Emergency Water Storage Calculator
Updated: Jul 4
You take water for granted. Most people do. Every time you turn on your sink you have access to fresh drinking water. However, without electricity, this will not remain. Extreme weather, faulty equipment, traffic accidents, and a host of other emergency situations can come together to prevent your neighborhood from having power. Now, normally the lights will be back on within a matter of hours, but if they don't then you may be without water. Does your family's emergency plan include the necessary reserves to make it through whatever may come your way? Would you be without fresh water if your electricity was down for more than a few hours? You may not think this is a realistic scenario but take a look at what this town has been going through. The good news is you can easily provide a safe drinking water option for your family in a crisis, you just have to plan ahead.
Well-Stocked water supplies will vary quite a bit depending on the size of your household. When planning your supply make sure that you have at least one gallon (Approximately 4 Litres) of water per person or pet, per day. If you are purchasing water supplies directly from the store, keep in mind that store-bought water has an expiration date, and after a certain point the plastic bottles in which the water is enclosed will begin to leach potentially toxic chemicals into the water. Be mindful of the expiration dates of your store-bought water, and replace the water as needed. To reduce waste, try and be mindful of the expiration date of your water supply. When there is about a month left before it expires, then cycle new water stores into your supplies, and use the water you removed for daily use. This ensures that all of the water is used while it is still safe.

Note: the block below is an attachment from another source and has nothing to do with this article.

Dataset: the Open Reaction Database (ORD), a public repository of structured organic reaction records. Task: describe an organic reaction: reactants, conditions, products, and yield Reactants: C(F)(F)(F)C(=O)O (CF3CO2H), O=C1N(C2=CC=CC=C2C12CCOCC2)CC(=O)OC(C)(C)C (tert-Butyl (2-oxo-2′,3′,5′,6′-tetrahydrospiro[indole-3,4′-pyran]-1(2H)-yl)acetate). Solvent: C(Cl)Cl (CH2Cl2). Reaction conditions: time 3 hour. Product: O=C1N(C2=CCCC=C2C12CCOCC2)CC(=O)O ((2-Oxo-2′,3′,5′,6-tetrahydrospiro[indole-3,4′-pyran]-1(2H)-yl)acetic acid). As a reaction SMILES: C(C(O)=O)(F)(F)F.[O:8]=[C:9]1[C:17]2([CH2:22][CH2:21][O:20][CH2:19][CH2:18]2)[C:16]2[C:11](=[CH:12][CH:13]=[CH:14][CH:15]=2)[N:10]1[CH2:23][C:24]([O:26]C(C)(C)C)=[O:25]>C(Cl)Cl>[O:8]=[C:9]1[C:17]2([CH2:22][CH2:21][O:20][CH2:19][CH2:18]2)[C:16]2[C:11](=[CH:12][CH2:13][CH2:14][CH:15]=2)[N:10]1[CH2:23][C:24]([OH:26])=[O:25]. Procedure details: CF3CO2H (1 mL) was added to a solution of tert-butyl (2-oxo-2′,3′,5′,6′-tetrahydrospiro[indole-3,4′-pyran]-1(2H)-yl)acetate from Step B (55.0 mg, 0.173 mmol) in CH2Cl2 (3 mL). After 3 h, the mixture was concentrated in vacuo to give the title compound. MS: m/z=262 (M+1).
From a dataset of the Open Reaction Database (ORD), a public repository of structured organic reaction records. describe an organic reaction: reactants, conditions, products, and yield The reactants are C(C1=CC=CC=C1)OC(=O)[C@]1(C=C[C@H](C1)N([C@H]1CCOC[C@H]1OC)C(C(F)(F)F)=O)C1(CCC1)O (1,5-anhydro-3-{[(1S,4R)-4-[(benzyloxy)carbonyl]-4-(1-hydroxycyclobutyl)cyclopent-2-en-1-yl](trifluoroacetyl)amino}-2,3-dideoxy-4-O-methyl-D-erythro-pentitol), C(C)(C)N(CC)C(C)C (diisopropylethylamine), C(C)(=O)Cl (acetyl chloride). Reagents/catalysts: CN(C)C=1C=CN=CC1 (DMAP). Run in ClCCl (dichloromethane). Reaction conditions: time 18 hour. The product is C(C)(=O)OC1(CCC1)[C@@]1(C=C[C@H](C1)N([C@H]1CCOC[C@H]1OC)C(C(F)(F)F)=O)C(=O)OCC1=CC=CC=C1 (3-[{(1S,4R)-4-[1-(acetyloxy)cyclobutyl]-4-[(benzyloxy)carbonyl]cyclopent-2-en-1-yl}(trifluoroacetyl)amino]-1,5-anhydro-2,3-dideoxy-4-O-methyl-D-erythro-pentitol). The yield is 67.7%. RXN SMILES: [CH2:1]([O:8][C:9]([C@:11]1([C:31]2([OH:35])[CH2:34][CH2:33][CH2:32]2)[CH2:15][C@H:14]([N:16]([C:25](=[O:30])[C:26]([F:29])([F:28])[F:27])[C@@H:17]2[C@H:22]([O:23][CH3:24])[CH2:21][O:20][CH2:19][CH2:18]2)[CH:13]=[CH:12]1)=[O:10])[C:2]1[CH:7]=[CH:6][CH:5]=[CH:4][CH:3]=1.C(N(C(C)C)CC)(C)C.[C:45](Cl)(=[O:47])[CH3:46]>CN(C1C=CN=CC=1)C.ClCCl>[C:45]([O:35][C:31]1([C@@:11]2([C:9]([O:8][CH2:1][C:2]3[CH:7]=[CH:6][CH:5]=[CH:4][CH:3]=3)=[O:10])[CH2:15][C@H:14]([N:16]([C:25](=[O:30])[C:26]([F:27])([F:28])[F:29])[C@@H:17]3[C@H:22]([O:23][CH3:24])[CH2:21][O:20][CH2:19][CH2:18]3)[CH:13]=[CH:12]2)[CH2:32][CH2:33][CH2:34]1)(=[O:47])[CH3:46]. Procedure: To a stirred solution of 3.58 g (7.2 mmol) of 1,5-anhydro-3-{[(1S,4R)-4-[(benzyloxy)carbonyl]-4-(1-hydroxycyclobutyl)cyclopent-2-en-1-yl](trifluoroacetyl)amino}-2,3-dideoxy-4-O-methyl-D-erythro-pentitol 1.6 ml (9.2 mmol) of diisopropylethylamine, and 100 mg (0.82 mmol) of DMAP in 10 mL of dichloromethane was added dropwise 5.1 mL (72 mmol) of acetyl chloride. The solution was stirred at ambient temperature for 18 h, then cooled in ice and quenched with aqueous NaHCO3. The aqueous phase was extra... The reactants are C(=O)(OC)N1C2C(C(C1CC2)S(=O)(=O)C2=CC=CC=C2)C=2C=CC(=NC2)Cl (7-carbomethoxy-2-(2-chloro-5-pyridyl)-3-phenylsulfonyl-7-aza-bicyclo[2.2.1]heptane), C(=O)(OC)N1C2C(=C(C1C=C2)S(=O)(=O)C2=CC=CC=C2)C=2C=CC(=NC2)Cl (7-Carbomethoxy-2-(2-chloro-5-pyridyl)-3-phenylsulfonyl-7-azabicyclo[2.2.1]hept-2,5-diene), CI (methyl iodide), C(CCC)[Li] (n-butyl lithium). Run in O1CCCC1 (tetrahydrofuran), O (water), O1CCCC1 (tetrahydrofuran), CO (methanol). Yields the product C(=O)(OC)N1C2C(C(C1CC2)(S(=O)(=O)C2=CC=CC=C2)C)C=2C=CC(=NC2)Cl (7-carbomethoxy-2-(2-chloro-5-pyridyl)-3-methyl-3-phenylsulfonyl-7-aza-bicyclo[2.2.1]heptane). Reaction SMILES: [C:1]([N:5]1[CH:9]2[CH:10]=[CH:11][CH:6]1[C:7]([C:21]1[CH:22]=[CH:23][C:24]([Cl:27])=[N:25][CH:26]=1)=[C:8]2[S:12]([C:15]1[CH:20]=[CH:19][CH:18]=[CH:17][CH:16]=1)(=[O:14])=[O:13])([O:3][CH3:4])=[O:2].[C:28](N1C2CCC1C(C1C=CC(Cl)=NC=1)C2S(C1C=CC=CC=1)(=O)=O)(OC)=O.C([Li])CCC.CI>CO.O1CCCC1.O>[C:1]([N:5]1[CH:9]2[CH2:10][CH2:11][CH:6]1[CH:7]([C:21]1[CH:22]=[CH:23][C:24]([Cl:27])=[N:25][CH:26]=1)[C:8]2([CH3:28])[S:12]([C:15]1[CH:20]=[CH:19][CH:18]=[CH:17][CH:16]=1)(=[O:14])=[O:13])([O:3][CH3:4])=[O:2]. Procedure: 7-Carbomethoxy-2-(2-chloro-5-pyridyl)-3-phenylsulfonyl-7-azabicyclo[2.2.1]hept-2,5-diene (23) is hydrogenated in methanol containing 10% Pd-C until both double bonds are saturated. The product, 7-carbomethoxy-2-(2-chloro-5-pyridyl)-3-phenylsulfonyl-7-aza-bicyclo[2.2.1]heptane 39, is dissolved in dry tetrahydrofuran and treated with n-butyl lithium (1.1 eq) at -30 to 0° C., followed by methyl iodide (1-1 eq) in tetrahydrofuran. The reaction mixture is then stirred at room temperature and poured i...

If you are storing water in reusable containers, ensure that these containers were constructed for long-term repeated use. Furthermore, ensure that you drain this water every six months, and replace it with new water from your tap. This ensures that your supply of water remains safe, and your family is protected.
While you should boil and then filter your water if it becomes contaminated, occasionally boiling the water may not be an option. If you are unable to boil your water, add one to two drops of liquid bleach (if using a 5-6% solution of bleach, see more details here), mix the solution well, and then let it sit for an hour. After an hour the water will be considered safe to drink as most harmful viruses and disease-causing bacteria would be eradicated. You do not want to depend on this method however as more resistant pathogens can still remain.
You can save time by using the calculators below to determine how much water you need to store for emergencies, and how much bleach to use when treating your water before drinking. These calculators are meant to be guides and your personal situation may vary. When using bleach to treat water, always refer to the label and double-check how much bleach you are using.
Creating and Storing an Emergency Water Supply, https://www.cdc.gov/healthywater/emergency/drinking/creating-storing-emergency-water-supply.html